- Porsche's new logo features subtle changes to the iconic crest.
- The automakers says the new logo took an insane three years to make.
- Updated badges will make their way to cars starting at the end of the year.
This Is Porsche's Modernist New Logo; It's Barely Changed
Porsche has a new logo, but spotting the differences takes a keen eye
In any industry, redoing your logo is a dangerous business. You may end up with the "KN car" situation Kia ended up in not too long ago when it gave its logo a new look. In the world of cars, we’d refer you to Formula 1’s somewhat recent logo redesign, which was a radical departure fans argued over for months. Elsewhere, Aston Martin did the opposite, barely changing things. Porsche has decided this path is the one to take, debuting its “new” logo this month.
It feels a lot like one of those games on a kids' menu — spot the differences between the two pictures, and maybe your server will bring you a little dessert. Look closely enough and there are differences. Porsche says that the design took a barely believable three years.
“The time factor is very important in a maturing process such as this,” says Joachim Paetzel, specialist for Color and Trim at Style Porsche. “A trademark is not designed ‘off the cuff’ within a few days. You have to go back to it again and again, sometimes at longer intervals. The second or third look can reveal to you things that you want to optimize, until it finally achieves a harmonious, natural effect.” Designers also spent time making sure that 2D and 3D applications for the badge are identical, which apparently was difficult to do.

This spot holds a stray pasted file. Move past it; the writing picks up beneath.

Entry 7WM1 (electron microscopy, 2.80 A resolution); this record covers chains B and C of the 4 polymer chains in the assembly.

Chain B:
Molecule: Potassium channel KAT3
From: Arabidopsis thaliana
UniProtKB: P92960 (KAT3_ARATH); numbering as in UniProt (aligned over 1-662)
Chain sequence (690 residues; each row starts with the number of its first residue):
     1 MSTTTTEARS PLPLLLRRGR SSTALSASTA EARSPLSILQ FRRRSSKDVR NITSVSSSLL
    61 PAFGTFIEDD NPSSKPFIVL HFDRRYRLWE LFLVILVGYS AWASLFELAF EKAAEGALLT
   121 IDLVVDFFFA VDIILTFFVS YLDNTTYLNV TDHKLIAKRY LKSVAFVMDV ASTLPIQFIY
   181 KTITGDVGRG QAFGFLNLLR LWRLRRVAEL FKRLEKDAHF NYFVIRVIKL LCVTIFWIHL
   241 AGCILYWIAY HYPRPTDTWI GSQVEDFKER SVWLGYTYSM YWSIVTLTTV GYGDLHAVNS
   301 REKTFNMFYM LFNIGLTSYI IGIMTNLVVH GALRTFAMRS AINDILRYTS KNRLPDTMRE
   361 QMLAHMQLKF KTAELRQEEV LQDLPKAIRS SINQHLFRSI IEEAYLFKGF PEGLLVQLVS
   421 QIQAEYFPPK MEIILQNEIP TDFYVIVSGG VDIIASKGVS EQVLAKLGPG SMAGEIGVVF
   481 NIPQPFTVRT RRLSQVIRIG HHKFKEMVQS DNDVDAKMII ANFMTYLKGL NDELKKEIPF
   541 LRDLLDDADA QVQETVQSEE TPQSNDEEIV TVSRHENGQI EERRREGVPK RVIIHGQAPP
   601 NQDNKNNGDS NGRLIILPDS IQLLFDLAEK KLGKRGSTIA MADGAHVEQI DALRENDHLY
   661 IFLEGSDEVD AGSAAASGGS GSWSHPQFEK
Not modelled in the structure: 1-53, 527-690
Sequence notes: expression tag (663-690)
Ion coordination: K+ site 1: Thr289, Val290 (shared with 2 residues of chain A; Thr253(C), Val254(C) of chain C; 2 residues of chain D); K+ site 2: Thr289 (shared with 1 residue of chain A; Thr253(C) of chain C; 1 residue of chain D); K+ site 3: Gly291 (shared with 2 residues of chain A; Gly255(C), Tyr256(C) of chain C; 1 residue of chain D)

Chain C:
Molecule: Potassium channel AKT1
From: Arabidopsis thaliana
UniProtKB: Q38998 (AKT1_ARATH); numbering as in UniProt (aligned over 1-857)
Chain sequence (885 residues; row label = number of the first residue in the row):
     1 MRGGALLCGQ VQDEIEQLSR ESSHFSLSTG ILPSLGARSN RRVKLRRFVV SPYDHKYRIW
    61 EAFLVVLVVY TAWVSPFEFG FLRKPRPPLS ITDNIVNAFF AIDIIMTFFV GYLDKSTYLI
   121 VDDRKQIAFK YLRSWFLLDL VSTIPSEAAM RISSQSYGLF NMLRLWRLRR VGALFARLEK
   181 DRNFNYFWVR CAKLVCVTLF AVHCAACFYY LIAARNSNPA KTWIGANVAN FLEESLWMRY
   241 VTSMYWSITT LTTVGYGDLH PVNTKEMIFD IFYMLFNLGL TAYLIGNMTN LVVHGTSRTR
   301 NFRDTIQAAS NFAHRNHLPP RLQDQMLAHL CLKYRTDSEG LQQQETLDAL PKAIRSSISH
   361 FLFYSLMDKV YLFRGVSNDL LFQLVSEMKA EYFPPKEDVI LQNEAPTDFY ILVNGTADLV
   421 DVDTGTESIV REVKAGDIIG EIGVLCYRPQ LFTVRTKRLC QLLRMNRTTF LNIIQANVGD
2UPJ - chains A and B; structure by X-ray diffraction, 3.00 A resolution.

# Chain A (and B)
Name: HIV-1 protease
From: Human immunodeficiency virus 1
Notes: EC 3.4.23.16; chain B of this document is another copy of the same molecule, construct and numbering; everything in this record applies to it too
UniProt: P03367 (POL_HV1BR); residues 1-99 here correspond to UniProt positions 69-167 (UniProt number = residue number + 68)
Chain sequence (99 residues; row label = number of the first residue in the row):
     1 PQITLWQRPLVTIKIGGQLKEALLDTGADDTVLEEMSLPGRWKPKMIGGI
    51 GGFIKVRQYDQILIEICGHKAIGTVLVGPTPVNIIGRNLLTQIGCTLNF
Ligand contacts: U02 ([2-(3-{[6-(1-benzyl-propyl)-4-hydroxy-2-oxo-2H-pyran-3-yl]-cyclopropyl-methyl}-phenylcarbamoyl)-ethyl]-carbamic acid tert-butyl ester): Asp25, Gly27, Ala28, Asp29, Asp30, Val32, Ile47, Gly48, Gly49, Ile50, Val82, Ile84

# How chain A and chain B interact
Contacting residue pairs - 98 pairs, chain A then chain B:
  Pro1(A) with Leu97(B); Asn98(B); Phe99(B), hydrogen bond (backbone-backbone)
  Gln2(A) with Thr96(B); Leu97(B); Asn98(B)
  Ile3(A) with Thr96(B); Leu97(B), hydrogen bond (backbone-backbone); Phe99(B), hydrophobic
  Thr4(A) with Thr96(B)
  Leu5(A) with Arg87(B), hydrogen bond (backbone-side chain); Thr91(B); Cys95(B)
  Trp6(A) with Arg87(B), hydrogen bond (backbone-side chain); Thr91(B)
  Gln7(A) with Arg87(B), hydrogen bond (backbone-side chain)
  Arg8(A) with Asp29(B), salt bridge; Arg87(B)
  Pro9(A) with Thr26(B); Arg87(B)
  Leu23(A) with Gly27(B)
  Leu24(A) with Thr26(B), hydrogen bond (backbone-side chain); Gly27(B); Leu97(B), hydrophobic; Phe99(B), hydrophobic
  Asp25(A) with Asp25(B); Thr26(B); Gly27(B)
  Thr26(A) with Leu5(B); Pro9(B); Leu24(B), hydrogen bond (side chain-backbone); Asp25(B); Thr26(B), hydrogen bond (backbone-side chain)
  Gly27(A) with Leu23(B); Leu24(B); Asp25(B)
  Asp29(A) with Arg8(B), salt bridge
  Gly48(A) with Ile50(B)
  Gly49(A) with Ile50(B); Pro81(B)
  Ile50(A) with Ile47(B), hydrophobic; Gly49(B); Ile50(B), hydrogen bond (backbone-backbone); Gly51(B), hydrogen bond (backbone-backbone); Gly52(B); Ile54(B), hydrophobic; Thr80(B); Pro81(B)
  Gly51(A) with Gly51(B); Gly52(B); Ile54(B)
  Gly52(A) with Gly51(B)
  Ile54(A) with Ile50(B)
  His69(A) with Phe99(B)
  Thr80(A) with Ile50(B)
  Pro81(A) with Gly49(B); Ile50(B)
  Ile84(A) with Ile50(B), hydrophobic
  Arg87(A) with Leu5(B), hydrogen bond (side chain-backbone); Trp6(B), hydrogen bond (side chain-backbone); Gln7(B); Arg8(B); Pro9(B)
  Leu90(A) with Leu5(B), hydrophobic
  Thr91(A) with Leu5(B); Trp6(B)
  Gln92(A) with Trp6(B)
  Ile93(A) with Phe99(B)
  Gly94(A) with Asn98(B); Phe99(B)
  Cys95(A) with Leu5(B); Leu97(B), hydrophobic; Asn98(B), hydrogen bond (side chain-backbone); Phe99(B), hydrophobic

The most obvious change is in the red of the iconic badge, which now features a honeycomb pattern instead of a more solid, slightly brighter red. The brushed metal on which the crest rests has gotten a minor change, now more gold than the previous bronze. The horse at the center has some more detail to it, with the legs, tail and face now slightly more defined. For the first time, the “Stuttgart” text on the crest is now black instead of the surrounding gold-bronze color. You may think the branch-like objects are, in fact, branches, but those are stylized deer horns, which now rest on a flat field of bronze instead of the dimpled design.
If you weren’t aware, various parts of the brand’s now iconic crest are borrowed from German culture. For example, the horse crest is from the seal of Stuttgart. The name has its origin in horse breeding ("stud garden," to translate more literally). Those deer antlers are taken from the crest of old Württemberg-Hohenzollern. That was a West German state until it was merged with Baden-Württemberg in 1952. Regardless, Porsche says that badges will be fitted to cars starting at the end of 2023.
The new Porsche crest really is different. You've just got to look really, really hard for it. It does look better to our eyes, and the new color is a better fit for the brand. Of course, the fact that it took three whole years to design is absurd, and perhaps the process could've been a little speedier.